Friday, 27 January 2012

Liverpool v Manchester United - A Secret Shame.

Due to the absurd amount of football we have access to, I think I can safely say that if you are a follower of the beautiful game (and if you are reading this I assume you would be otherwise what the hell are you doing here? ...Go on, shoo!) then you have certainly been spoiled this week. On Sunday, we saw Manchester City host Tottenham and Arsenal take on Manchester United. In midweek, Liverpool hosted Manchester City in the Carling Cup semi final second leg. Further afield, the glutton for big games was satiated even more as Barcelona and Real Madrid renewed pleasantries yet again in the Copa Del Rey quarter final second leg – The highlight of which was this:

....Not the goal, but Carlos Puyol’s faceplant. Classic Fail.

And as all that wasn’t enough, this weekend sees the country’s two biggest clubs square off in England’s very own Classico as Liverpool welcome Manchester United to Anfield in the FA Cup fourth round.

A wee history lesson: Merseyside versus Manchester is actually a feud that transcends football and dates back to the late 1800s when the two cities competed as two of Britain's industrial powerhouses. Liverpool was famed for its Port until the Mancs went and built their own rival Ship Canal. This led to a drop in trade for Liverpool and many job loses giving rise to the resentment between the two cities.

It would be a number of years before that resentment manifested itself on the pitch. In the late 1960s Liverpool, under the guidance of the legendary Bill Shankly began to build an empire that would dominate English football for the next two decades. As we entered the 1990s, they were most decorated club in the land with a record 18 domestic league titles, numerous cup wins and the honour of being crowned champions of Europe on no less than four occasions. A fifth European title was added in 2005.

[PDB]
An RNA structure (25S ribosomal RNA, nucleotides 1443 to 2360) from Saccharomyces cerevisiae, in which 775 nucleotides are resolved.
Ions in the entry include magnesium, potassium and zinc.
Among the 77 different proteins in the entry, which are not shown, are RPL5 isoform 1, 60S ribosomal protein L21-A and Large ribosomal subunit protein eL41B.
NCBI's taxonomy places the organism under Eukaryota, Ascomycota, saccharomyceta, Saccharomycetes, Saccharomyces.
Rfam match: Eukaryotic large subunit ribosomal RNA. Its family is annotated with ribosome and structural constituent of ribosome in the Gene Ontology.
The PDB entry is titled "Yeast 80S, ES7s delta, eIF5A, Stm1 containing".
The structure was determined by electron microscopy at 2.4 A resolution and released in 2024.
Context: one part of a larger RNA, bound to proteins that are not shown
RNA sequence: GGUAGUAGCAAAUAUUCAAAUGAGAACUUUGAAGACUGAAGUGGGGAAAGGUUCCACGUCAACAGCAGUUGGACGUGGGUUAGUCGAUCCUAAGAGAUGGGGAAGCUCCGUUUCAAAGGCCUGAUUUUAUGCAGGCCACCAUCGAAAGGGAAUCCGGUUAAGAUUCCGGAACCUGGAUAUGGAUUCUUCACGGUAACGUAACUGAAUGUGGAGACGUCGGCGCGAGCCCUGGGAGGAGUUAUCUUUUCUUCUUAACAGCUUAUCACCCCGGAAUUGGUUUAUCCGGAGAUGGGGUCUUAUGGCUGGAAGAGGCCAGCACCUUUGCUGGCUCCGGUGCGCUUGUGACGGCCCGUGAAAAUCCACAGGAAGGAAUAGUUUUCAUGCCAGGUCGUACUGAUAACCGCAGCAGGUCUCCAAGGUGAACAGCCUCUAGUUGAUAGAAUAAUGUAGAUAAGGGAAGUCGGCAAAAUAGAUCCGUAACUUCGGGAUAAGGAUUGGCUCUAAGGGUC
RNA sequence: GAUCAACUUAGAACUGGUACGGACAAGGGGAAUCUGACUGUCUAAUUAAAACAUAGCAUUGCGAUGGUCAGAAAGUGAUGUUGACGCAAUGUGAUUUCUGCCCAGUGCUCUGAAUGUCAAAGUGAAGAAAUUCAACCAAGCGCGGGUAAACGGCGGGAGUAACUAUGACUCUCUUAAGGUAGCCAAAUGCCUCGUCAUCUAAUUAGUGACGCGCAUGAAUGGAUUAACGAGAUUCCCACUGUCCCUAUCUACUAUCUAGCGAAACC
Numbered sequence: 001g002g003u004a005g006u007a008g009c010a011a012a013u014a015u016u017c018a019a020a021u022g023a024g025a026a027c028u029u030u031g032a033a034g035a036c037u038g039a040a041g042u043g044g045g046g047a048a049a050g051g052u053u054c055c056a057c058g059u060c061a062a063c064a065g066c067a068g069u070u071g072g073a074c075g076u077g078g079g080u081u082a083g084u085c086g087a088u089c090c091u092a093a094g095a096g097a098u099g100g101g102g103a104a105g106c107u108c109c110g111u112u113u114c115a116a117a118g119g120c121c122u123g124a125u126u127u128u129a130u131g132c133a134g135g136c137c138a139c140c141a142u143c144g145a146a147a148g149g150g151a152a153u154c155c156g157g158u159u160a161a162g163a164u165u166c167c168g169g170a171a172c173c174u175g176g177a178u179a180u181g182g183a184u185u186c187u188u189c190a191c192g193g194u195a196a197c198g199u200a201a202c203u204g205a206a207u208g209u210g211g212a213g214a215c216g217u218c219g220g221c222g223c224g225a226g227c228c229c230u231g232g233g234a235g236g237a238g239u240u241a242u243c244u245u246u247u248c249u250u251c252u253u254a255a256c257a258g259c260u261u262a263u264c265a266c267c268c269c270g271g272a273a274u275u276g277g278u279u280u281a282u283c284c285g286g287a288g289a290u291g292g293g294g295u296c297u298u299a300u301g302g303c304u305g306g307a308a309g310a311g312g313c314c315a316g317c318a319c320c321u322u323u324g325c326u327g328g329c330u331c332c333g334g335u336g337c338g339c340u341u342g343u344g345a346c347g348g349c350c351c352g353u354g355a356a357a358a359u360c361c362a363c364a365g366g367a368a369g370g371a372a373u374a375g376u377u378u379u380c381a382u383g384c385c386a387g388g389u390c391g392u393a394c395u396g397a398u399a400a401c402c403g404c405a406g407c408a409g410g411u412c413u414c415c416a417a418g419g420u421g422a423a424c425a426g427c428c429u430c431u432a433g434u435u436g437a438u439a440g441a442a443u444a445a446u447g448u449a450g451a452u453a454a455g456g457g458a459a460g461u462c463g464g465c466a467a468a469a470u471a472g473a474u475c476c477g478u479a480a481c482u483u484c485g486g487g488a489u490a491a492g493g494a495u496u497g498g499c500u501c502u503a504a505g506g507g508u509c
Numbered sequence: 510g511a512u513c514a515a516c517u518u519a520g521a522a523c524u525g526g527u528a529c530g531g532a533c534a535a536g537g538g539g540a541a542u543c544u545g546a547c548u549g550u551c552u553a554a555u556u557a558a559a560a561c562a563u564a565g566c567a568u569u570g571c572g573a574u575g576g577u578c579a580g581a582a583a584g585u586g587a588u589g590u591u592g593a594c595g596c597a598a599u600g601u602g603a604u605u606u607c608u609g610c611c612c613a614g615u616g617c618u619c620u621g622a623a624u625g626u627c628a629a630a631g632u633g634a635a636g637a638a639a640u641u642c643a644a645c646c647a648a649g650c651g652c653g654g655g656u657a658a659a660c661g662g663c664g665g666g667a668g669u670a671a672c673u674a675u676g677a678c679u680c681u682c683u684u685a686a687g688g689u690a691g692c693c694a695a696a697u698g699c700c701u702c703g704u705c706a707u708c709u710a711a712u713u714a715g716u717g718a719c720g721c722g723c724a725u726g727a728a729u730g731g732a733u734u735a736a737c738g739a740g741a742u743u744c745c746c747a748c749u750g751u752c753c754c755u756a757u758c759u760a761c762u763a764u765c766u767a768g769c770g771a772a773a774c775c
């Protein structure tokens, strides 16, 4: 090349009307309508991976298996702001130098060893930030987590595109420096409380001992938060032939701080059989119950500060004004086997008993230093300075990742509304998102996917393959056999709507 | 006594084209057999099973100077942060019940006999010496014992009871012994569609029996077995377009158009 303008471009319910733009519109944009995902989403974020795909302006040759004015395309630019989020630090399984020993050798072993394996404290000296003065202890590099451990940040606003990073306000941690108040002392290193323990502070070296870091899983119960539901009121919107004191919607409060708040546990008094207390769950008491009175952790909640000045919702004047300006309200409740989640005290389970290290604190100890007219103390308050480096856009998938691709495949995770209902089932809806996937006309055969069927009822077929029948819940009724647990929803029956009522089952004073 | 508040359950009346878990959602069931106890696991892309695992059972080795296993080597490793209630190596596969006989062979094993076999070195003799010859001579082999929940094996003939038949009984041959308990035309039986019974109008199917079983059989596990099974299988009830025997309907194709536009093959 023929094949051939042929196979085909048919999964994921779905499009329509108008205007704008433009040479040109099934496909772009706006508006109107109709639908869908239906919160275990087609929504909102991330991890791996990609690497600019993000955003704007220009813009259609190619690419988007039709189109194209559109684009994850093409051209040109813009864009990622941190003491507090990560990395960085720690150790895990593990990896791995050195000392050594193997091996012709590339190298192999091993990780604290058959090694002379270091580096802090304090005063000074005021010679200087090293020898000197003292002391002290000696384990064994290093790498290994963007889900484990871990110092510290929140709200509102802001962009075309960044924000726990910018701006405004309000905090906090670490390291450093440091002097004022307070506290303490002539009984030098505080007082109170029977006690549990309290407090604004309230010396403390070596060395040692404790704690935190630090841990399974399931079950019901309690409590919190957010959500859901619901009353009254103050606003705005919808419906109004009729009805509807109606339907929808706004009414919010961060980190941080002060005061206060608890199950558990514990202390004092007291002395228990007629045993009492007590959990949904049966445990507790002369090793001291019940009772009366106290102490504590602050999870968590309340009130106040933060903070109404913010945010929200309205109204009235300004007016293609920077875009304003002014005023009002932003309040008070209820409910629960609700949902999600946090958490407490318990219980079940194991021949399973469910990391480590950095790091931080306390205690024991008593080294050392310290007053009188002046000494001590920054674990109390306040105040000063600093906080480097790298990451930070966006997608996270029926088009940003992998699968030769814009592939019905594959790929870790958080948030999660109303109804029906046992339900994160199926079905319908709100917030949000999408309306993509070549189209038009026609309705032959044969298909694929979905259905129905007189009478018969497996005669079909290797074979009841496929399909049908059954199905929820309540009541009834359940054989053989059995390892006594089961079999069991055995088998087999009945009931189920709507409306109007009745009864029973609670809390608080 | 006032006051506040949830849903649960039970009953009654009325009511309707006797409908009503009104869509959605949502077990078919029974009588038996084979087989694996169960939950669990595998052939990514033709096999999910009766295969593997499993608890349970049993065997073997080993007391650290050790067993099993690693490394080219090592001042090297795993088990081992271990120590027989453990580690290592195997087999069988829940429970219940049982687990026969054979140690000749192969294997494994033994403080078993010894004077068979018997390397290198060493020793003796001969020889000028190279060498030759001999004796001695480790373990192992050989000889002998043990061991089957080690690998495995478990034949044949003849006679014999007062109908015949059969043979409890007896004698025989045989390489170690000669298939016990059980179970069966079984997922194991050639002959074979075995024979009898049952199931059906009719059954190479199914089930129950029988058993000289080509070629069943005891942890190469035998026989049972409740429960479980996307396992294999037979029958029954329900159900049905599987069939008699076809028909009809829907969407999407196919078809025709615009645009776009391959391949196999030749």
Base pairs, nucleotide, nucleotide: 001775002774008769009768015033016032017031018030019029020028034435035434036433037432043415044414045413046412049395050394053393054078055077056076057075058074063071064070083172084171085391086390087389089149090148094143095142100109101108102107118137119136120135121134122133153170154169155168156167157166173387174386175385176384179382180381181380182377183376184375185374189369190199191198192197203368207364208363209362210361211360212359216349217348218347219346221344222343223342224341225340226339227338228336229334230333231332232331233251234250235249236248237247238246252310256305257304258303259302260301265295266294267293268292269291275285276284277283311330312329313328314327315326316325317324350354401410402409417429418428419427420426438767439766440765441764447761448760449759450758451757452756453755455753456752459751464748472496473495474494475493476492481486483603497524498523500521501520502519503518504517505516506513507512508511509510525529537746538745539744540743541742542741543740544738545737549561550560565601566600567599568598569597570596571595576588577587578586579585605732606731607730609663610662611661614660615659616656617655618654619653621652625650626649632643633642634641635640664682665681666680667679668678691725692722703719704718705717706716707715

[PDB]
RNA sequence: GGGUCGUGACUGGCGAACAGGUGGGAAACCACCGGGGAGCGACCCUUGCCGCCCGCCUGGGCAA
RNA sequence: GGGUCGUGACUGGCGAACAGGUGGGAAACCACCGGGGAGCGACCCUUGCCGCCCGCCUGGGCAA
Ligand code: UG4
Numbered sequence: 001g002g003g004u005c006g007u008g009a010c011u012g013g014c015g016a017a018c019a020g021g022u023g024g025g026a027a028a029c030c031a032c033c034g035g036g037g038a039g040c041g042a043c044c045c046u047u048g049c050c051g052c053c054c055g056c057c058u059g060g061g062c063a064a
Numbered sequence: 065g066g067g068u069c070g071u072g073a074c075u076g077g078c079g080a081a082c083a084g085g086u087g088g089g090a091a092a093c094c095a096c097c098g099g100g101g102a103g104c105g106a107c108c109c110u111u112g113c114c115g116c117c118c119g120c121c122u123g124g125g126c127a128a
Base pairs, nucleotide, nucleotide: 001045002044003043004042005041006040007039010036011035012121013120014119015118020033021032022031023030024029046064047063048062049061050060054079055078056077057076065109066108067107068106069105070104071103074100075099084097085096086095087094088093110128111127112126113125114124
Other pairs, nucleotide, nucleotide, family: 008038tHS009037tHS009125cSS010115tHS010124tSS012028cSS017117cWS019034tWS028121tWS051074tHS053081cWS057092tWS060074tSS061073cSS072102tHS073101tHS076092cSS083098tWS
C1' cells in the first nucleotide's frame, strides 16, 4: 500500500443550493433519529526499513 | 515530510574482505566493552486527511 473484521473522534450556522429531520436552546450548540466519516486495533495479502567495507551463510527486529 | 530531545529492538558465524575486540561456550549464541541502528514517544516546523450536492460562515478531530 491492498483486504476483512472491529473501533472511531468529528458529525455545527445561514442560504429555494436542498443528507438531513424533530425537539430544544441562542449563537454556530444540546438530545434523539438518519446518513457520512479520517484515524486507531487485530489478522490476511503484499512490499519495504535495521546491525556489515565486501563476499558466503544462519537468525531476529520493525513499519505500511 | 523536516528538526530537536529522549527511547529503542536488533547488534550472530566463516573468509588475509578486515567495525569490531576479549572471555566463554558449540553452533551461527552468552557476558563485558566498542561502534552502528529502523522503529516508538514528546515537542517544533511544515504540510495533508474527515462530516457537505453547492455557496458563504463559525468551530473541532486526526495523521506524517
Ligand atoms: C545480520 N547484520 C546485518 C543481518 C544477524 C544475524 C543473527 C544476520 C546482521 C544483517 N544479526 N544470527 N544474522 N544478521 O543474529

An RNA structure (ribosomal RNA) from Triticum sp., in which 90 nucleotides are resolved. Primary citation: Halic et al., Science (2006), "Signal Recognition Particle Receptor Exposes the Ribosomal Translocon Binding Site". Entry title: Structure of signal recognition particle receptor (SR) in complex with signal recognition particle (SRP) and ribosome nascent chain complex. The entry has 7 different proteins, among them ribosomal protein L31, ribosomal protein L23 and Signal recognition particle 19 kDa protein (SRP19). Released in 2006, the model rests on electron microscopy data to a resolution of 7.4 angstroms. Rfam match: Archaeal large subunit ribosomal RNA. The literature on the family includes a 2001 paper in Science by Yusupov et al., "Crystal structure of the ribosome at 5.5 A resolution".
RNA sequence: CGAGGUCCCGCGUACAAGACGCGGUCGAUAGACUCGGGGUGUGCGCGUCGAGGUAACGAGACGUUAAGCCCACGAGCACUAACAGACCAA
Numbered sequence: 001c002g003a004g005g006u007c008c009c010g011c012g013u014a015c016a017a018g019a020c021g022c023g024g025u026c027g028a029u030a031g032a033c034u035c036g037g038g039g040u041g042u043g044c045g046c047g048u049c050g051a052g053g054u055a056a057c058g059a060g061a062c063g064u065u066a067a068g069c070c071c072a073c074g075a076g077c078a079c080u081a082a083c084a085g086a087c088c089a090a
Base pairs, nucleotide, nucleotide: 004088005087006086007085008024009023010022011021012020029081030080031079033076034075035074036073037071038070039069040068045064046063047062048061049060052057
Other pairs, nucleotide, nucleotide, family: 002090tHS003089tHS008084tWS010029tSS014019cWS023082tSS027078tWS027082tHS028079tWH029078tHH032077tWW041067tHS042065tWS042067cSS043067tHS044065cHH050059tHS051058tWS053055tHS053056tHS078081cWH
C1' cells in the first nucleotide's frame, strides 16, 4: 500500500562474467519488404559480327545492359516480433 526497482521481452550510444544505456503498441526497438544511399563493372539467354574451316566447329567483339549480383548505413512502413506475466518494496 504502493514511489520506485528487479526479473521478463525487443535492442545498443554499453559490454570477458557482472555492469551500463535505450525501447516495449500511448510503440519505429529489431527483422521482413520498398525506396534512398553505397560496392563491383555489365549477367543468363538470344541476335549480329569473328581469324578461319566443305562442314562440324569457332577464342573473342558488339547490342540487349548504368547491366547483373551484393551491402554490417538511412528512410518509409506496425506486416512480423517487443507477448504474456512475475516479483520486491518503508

As Liverpool were running things, Manchester United sat firmly in the shade of their North West rivals until the late 1980s when one Alex Ferguson rode into town, famously vowed to ‘knock Liverpool of their fucking perch’ and duly did so. When United won the inaugural Premier League title in 1993, that took their total number of league wins to 8. A banner was unfurled at Anfield a year later declaring that United should come back when they’ve won 18. Little did they know that baiting would come back to bite them in the arse.

United racked up championship after championship during the 90s and noughties while Liverpool floundered. In 2009, the two clubs went head-to-head in the league but United piped it at the post to make it 18-18. Last season, Ferguson won his 12th league title as a manager and United’s 19th in total. They don’t even make plates big enough for the slices of humble pie being served up. The since honoured ‘Sir’ Alex also won two European cups taking United up to three in total. This isn’t a Liverpool fan on the planet who isn’t crapping themselves at the prospect of United catching them up in this department too.

Needless to say, the rivalry has intensified during this period of United dominance. Hooliganism between the two clubs was rife during the 70s and 80s and even today sections of both set of fans can be found making obscene chants and gestures about the respective tragedies that have befallen the two sides. The number of on-pitch clashes and talking points have been plentiful. The most recent being the racism controversy between United’s Patrice Evra and Liverpool’s Luis Suarez following the two clubs’ last meeting in October. The latter received an 8 game ban after being found guilty of abusing the former and the whole sorry saga has not only dragged the game through the mud but also spat in its face, kicked it in the crotch and dragged it through the mud one more time for good measure - A truly embarrassing situation particularly for Liverpool Football Club and their shocking handling of the whole affair.